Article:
I have just found out my younger brother almost certainly has ME; so far undiagnosed still. Like me he thought he had it for years but had trouble getting it diagnosed; he saw a David Suzuki doco on it years ago and identified with that- anyone got the link for that please?
    Now it turns out we both have similar symptoms but have been hiding it from each other and others.
    Like many he has been covering it up with caffeine and other substance use and "pushing and crashing" for years until his health is now so bad he has to face it.
    I am sure my mother and grandmother both had it - both used caffeine all day every day to get around it- and suspect another sister and an uncle likely have it.

    Good poll, Cort,thanks; interesting and may become more so as more people have diagnoses confirmed.
  12. MEG

    MEG Senior Member

    Asheville, NC
    Both my mother and youngest sister died very young from me/cfs. My youngest son has classic symptoms but has not yet been officially diagnosed.

    I was most happy to participate. My greatest hope is that there are answers and treatments, especially for my son.
    Marlène and warriorseekspeace like this.
  13. MEKoan

    MEKoan Senior Member

    I think the weakness in this poll is that people with an affected relative/spouse will be more likely to answer it than those who do not.
  14. taniaaust1

    taniaaust1 Senior Member

    Sth Australia
    True.. but the fact that quite a few people have 3-4 family members too with this illness.. shows that something is going on, those kinds of odds of having that many in one family affected isnt likely to be just coincidental and cant be well explained in any way as being so.
  15. Enid

    Enid Senior Member

    Update on my original vote - (none). Cousin diagnosed with FM, and brother diagnosed with similar ME condition with autoimmunity now.
  16. Wildcat


    Min wrote - "the fraudulent £5 million PACE trial run by psychiatrists (which..... concluded that people who are a bit tired stay the same after they are treated with psychobabble) ..."

    Well said Min. Very astute.

  17. SOC

    SOC Senior Member

    I looked at this poll for the first time in a while and got to wondering if there might be a symptom subset difference between PWME with likely familial patterns and those with no other family with ME/CFS (or similar).

    Any thoughts? Anyone with the smarts to construct a poll that might actually tease out this information?
  18. taniaaust1

    taniaaust1 Senior Member

    Sth Australia
    One ME/CFS specialist has said that there is a one in four chance of passing it to a child (from his own personal study of his patients)... and yeah.. less chances of passing it to ones partner (thou many do in the beginning stage of the illness..maybe cause the original whatever we get is active then).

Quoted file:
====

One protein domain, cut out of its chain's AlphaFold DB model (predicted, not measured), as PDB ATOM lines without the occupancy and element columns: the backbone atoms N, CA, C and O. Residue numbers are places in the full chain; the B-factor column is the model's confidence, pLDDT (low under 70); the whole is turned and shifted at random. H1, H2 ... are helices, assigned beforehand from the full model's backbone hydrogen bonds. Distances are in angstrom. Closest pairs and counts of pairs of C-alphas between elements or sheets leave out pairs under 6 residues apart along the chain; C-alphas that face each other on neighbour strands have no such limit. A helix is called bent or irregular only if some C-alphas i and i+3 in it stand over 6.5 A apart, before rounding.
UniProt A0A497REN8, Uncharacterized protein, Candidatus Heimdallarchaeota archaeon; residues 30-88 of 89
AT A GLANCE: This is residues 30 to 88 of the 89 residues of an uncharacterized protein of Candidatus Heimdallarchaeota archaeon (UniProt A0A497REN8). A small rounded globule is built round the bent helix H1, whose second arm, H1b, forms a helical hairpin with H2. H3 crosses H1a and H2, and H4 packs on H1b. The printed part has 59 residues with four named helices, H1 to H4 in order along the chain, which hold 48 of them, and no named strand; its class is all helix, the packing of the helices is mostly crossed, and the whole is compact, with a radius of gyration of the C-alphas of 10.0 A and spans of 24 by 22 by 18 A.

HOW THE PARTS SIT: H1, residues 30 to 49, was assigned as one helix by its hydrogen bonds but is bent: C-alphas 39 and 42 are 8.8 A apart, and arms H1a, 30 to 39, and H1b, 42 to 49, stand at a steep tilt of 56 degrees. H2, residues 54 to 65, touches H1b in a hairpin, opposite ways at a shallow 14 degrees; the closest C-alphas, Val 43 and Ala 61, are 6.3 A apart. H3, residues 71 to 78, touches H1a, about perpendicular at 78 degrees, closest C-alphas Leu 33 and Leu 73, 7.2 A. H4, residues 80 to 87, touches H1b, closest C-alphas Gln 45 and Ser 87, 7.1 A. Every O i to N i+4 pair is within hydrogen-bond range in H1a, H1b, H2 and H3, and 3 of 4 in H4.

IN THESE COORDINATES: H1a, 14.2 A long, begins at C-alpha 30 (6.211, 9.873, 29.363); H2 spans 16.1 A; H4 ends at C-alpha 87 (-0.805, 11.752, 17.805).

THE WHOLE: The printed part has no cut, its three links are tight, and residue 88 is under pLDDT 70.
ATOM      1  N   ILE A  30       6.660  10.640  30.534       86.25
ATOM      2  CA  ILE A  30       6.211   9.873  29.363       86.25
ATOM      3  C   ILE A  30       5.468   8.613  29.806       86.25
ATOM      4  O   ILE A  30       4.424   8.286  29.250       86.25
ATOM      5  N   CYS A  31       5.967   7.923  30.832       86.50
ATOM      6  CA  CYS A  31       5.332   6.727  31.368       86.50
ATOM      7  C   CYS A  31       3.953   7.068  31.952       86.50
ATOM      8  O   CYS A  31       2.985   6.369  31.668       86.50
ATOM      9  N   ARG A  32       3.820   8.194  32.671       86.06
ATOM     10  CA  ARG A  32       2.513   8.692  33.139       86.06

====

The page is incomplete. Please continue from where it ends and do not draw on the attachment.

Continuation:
So that makes it appear even more likely that genetics also play a big part.
  19. taniaaust1

    taniaaust1 Senior Member

    Sth Australia
    My thoughts of that SOC is probably not. Is say that as my sister has developed the illness completely differently to what I did and has a completely different presentation to me thou she could get a CFS diagnoses easily (and now has more symptoms so looking more like a case of actual ME). So from that (and that one of my cousins presents like me with severe ME and the other cousin presents like CFS) I personally think there is no subset which stands out even within families.

    eg - my sister has IBS-D .. I get IBS-C
    - she gets completely different rash to the rashes to what I get (I get three kinds of rashes but not the one she gets and she doesnt get any of the rashes I get)
    - she gets swallowing issues unrelated to a sore throat (as far as I know she dont get sore throats).. where as I get sore throats and dont tend to get swallowing issues.
    - She can feel better at times after a bit of exercise (I think it helps her FM part of things).. I certainly never feel any better and only worst after exercise
    - I get insomina and so many other symptoms... she doesnt. She doesnt have POTS, OI, postive rombergs or any of the other neurological stuff I do (thou Ive tested her for those things). I had a viral presentation (high temps, swollen glands etc) where as she didnt and still hasnt.

    of cause we both do have some things the same.. I had FM too at start of illness which developed after the first year (I dont have FM now thou).. she got FM?? at the start but right away with it, thou im not sure if she does have FM as thou she has severe muscle pain hard massage helps her, where as I couldnt even be touched with it, food issues, severe exhaustion at times, headaches and we both also have heat/cold sensitivity, chemcial sensitivity esp to perfumes, sound sensitivity and brain fog and memory issues but one if one looked at all our symptoms one would think we had completely different things cause our symptom complexes are so different.. my ME strongly has viral presentations, neurological presentations eg myoclonus and tremors etc and the screwed up autonomic system all which she hasnt got.. her ME/CFS main issues are body pain and foods and of cause exhaustion.

    I still thou think its very important for them to start studying "subsets" thou even with thinking the same disease can present very different in individuals. What do certain subsets have in common? What abnormalities are connected to what symptoms? which then would make it likely patients would need different treatment routes etc
  20. MeSci

    MeSci ME/CFS since 1995; activity level 6?

    Cornwall, UK
    Whilst no other members of my family have had ME, my father had rheumatoid arthritis, and I believe that the two conditions are very likely to be connected, both having an autoimmune basis. He also later developed Type 2 diabetes - another condition with strong evidence of an autoimmune component in its causation. As treatment for leaky gut has been found to produce improvement for ME patients, and as there is strong evidence that leaky gut can lead to autoimmunity, any familial link may relate to a susceptibility to autoimmune disease via a predisposition to a compromised gut wall, and/or other biological barrier(s).

    Here is a scientific paper on how leaky gut can lead to autoimmunity: